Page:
The rumor swept through the aisles of the Seventh Regiment Armory in New York as art dealers traded gossip with collectors: Dina Powell was going to China.
Normally a routine overseas trip by a government figure - Powell is an assistant secretary of state - would hardly warrant attention from experts on Song dynasty ceramics or Buddhist statuary. But in their minds, this time their very livelihoods were at stake. The fear was that Powell, who heads the State Department's bureau of educational and cultural affairs, was going to Beijing to announce a sweeping ban on the import of Chinese art and artifacts predating 1911. The Chinese requested the ban in 2004, arguing that American demand for such objects was spurring the looting of valuable archaeological sites in China.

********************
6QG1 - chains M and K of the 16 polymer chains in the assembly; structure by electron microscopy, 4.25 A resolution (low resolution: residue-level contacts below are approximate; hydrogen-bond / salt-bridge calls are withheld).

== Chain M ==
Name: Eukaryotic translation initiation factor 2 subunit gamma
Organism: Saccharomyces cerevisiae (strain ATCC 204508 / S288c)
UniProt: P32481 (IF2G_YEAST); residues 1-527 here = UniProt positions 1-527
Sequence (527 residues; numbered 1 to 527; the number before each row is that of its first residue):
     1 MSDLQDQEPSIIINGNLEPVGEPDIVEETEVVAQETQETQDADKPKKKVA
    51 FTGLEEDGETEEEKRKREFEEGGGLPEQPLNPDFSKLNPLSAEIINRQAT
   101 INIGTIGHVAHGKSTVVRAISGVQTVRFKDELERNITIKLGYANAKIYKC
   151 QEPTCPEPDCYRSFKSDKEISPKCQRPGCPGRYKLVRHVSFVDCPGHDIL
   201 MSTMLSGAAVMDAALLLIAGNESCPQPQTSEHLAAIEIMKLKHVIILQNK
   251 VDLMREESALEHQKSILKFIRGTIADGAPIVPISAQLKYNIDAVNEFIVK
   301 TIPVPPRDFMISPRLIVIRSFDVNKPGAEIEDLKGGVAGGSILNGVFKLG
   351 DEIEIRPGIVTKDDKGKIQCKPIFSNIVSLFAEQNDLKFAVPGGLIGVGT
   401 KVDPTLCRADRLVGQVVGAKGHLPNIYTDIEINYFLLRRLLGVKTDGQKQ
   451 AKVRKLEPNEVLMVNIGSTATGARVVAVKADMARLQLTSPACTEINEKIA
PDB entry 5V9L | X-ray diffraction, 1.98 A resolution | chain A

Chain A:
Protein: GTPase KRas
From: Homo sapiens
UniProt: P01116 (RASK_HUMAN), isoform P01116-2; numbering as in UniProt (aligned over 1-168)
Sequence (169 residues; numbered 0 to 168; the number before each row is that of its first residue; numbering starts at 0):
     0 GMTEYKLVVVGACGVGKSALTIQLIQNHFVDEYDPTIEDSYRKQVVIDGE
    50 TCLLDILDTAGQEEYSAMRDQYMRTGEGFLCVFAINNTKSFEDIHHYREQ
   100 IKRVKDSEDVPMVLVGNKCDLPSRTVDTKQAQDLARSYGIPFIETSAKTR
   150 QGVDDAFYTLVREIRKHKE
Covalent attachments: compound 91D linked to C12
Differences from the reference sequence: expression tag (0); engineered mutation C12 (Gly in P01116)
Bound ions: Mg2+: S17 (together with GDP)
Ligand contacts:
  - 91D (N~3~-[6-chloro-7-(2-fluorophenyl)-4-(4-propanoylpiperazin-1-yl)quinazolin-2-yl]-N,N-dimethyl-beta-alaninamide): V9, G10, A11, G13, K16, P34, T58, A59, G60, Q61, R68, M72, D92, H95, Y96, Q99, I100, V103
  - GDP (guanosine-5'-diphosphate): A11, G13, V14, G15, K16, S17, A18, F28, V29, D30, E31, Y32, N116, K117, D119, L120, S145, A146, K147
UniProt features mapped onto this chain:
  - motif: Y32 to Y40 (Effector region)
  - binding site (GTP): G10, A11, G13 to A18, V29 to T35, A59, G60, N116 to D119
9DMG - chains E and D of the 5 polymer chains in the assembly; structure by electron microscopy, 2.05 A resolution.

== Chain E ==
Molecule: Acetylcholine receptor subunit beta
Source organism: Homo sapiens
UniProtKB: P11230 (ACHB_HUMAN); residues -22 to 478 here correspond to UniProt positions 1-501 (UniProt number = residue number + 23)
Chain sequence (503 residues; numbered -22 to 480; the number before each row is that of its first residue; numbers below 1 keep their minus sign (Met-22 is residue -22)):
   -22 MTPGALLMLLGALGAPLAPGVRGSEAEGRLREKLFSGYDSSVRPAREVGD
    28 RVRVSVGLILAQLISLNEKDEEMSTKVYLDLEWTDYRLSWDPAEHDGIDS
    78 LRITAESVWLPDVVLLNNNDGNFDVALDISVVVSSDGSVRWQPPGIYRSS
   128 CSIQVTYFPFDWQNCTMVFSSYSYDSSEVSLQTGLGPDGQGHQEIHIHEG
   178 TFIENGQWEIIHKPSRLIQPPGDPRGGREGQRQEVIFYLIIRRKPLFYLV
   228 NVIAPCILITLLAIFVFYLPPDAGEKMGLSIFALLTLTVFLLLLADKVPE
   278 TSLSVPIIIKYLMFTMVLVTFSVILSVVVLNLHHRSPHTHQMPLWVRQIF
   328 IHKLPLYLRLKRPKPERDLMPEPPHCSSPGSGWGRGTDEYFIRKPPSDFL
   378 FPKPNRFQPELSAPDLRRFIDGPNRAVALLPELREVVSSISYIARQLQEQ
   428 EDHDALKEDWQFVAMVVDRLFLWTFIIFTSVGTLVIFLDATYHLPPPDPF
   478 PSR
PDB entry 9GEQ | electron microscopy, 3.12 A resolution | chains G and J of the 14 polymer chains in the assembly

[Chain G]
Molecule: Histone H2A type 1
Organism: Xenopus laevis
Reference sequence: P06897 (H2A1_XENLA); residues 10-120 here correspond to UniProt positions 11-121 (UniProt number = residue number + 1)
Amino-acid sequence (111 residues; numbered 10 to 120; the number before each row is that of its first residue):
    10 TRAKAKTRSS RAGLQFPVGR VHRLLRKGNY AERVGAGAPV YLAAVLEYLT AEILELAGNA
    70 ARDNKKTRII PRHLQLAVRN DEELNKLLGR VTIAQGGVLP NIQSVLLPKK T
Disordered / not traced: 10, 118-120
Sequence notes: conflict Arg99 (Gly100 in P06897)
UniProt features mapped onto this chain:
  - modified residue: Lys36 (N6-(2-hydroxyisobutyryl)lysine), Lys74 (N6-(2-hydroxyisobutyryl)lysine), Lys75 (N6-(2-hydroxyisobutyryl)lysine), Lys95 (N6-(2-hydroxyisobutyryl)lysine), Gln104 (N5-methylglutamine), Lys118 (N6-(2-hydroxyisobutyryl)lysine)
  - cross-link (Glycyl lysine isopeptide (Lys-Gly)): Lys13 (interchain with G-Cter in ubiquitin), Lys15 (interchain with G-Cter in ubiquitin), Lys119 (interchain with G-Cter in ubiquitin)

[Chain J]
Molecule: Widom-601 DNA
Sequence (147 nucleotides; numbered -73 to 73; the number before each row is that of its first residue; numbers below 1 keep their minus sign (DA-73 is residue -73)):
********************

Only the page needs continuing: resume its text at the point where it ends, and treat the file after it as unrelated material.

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At the center of the controversy is not a ranking official but an obscure State Department advisory panel that has become the bête noire of collectors of everything from Roman vases to African statuary. The panel, the Cultural Property Advisory Committee, has been the focus of fierce battles between archaeologists, who say that the art market fosters the looting of historic sites, and dealers, who say that broad import restrictions threaten collecting by private individuals and museums in the United States.
Some good points brought up in there, such as whether the import restrictions should/do apply to anything old or just "culturally significant" items.